Respectfully Agree to Disagree
In the article, “Be a Gamer, Save the World”, Jane Mcgonigal tries to convince the reader that playing video games is actually beneficial to the gamer as well as the world. Throughout Mcgonigal’s article, she explains why and how video games help and motivate gamers to help save the world and become better people. On the other hand, in the article “Violent Video Games Increase Aggression” author Dave Larsen has a completely different perspective on the issue. Larsen believes that playing video games can make people more aggressive over time. Throughout Larsen’s article he states that video games are too violent to do any kind of good and that if anything video games are leaving a negative effect on the individuals that plays them. Through different backgrounds of the authors, values of the authors and aspects of the game the two authors have respectively agreed to disagree on whether or not video games are beneficial to the gamers who play them as well as the world itself.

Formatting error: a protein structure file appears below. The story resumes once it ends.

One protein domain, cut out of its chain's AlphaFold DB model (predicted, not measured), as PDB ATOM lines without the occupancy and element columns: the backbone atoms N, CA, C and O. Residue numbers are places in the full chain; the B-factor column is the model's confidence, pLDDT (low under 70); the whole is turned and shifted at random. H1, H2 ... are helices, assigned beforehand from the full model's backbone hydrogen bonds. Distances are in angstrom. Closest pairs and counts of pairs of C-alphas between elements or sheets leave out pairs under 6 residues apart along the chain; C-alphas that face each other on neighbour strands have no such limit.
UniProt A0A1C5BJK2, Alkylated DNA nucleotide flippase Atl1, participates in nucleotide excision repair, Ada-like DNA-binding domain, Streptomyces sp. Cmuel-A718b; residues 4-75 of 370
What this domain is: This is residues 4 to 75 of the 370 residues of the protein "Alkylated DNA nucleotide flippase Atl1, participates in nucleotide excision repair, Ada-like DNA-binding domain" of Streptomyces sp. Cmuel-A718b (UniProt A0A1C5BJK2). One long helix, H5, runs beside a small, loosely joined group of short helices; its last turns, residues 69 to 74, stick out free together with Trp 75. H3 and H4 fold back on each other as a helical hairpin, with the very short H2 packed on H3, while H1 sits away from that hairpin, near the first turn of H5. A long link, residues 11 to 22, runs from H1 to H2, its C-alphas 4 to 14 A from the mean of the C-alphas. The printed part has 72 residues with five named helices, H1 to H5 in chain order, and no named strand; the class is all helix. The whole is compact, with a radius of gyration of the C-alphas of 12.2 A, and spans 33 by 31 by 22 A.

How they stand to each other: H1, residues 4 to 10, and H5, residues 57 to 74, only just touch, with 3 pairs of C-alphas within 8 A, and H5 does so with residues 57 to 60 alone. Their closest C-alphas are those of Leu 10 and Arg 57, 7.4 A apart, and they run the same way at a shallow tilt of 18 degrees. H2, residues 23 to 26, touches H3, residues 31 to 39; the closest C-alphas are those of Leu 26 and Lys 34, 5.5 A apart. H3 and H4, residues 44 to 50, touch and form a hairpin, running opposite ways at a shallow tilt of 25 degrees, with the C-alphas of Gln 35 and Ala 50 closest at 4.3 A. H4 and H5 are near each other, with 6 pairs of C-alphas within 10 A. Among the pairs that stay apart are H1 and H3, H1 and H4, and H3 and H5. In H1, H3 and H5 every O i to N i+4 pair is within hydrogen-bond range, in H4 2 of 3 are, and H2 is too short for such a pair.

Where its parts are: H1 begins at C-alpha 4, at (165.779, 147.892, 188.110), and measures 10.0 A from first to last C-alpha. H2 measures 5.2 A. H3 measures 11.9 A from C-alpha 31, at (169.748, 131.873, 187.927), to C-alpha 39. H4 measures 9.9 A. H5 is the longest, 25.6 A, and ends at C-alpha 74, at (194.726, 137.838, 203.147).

The first aspect Jane and Dave differ in is their background. Jane Mcgonigal is a highly respected speaker and a consultant best known for her open mind about the promise and utility of video games. She is a game developer who partners with real-world organizations to design games that explore the idea of real-world problems. Jane also serves as Director of Games Research and Development at the Institute for the Future. By having such a specific background, naturally, Mcgonigal tends to focus on the positive side of video games and how they can help save the world. Dave Larsen, however, does not seem to be as qualified for the specific topic. Larsen graduated from Boston University, College of Communication, where he wrote for his college paper. He has served as a film critic and a pop music critic but currently covers high-technology, research industry and consumer electronics for the Dayton Daily...
Cited: Mcgonigal, Jane. “Be a Gamer, Save the World” Writing Arguments: A Rhetoric with Readings. 9th Edition. John D. Ramage, John C. Bean and June Johnson. New York: Pearson, 2013. 464-466
Larsen, Dave. “Violent Video Games Increase Aggression.” Dayton Daily News 5 Feb. 2013, Dayton ed.: N.P. Print.
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